A small-scale preliminary trial concludes that bacteriophages — viruses that infect bacteria — might be a viable replacement for antibiotics in the future.
Although antibiotics have saved countless lives throughout their long history in medicine, they are not without problems.
Antibiotic resistance is a major concern. In fact, the
Besides the looming terror of resistance, the use of antibiotics brings other concerns.
For instance, although they destroy the bacteria that are causing disease, they also indiscriminately kill other species of bacteria.
It is becoming ever clearer that our gut bacteria are an essential part of our health, and destroying them in huge numbers will have negative consequences.
Antibiotics can also cause gastrointestinal distress — often because of the mass culling of bacteria.
For these reasons, the hunt for alternatives to antibiotics is hotting up. Scientists in the Department of Nutrition and Food Studies at George Mason University in Fairfax, VA, are interested in the therapeutic potential of bacteriophages.
Bacteriophages are viruses that attack and kill bacteria. Where bacteria are found, bacteriophages will be close by. In fact, they are considered to be the
Although using a virus to fight off bacteria within our bodies might appear to be a risky idea, bacteriophages only attack bacteria, leaving human cells untouched.
Also, they are highly specific to certain bacterial strains, meaning that there is no widespread cull of all species — neither good or bad.
“Using viruses that infect only specific types of bacteria spares the many good bacteria in the gut, which are linked to numerous long-term beneficial health outcomes.”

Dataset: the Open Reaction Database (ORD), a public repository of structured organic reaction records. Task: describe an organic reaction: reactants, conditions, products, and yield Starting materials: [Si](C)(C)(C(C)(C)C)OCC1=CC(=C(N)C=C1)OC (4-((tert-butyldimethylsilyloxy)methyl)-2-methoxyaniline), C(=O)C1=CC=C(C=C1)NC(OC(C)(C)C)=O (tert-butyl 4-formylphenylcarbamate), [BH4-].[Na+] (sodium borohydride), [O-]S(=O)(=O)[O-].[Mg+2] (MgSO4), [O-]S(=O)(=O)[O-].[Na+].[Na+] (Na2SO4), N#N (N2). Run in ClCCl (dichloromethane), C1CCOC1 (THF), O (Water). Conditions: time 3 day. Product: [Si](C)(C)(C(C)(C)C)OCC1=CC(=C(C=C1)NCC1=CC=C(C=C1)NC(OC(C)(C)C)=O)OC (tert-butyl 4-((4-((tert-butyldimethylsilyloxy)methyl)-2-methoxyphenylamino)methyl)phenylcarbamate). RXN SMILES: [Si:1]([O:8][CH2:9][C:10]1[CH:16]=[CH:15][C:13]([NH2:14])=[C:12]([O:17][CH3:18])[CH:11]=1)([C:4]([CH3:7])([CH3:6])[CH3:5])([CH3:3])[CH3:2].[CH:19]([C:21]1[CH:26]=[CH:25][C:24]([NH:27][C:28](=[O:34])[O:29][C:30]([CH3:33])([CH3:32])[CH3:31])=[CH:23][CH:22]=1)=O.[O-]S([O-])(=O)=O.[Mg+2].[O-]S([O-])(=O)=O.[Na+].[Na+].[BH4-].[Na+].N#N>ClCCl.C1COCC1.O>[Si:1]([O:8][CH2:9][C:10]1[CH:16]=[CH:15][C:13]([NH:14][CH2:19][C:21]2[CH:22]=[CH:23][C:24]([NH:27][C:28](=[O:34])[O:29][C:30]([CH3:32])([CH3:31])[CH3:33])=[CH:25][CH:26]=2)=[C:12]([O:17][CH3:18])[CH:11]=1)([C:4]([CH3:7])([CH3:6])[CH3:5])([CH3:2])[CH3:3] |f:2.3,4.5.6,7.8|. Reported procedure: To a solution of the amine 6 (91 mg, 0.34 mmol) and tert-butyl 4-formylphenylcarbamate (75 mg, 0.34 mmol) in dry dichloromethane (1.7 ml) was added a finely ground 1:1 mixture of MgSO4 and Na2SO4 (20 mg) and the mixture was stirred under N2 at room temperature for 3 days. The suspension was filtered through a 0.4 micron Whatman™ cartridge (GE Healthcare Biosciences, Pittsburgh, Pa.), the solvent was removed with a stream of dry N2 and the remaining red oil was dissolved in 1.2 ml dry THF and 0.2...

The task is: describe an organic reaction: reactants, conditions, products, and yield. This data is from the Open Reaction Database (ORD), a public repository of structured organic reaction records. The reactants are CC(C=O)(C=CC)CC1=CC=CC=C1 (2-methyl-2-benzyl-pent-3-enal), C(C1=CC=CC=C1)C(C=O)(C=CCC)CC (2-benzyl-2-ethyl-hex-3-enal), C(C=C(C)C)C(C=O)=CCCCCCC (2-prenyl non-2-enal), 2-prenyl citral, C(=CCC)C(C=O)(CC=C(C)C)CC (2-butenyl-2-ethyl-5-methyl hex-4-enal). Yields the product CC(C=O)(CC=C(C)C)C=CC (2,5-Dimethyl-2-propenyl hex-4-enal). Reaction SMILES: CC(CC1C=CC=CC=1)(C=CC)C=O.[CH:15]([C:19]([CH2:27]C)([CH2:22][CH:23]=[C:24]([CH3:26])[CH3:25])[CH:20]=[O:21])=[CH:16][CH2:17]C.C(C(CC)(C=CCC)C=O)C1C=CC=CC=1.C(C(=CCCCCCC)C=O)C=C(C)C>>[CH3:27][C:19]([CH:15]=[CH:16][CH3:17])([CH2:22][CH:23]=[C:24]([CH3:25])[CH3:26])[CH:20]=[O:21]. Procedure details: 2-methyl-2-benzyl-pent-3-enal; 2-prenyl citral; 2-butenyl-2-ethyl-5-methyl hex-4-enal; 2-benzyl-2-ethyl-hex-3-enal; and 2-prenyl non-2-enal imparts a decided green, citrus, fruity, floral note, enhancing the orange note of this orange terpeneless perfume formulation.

Co-investigator Taylor C. Wallace, Ph.D.
To investigate their potential benefits, the researchers recruited 31 people who were experiencing significant gastrointestinal distress but did not have a specific digestive condition.
The group was split in two. Half of all the participants received the experimental intervention — four strains of bacteriophages that specifically attack Escherichia coli, a pathogen that is well known for causing gastrointestinal issues. The other half received a placebo.
After 4 weeks of treatment, there was a “wash out” period of 2 weeks. Then, the group taking the placebo embarked on the bacteriophage treatment for 4 weeks, while the experimental group switched to the placebo for 4 weeks.
The results were encouraging; there was a significant reduction in an inflammatory marker linked with allergic reactions called interleukin 4. The team also measured increased levels of bacterial species that are regarded as “good.”
For instance, people in the group who had early markers of metabolic syndrome saw an increase in Bifidobacterium spp. Also noted was a reduction in Clostridium perfringens, a common cause of food poisoning.
And, importantly, no adverse reactions were recorded. As Wallace says:
“We have shown for the first time that bacteriophage treatment has no apparent side effects, at least with short-term use.”
Also, the potential uses for bacteriophage treatments go beyond gastrointestinal complaints. For instance, Wallace and collaborator Tiffany Weir are now exploring the use of bacteriophages in supplements to help restore balance in the microbiome of people with metabolic syndrome.
These individuals typically have altered gut bacteria populations due to ongoing inflammation.
There may be a role for bacteriophages in developing countries, too. Specifically, people who experience nutritional deficiencies due to chronic diarrhea. The team is currently looking for partners to test its theories further.
Interestingly, bacteriophages were used as antibacterial agents in the 1920s and ’30s in Georgia and the United States. One main reason that they fell out of favor was the advent of antibiotics, which were much easier to manufacture, store, and prescribe.
But with the threat of antibiotic resistance rearing its head, a shift back toward bacteriophages might well be on the cards.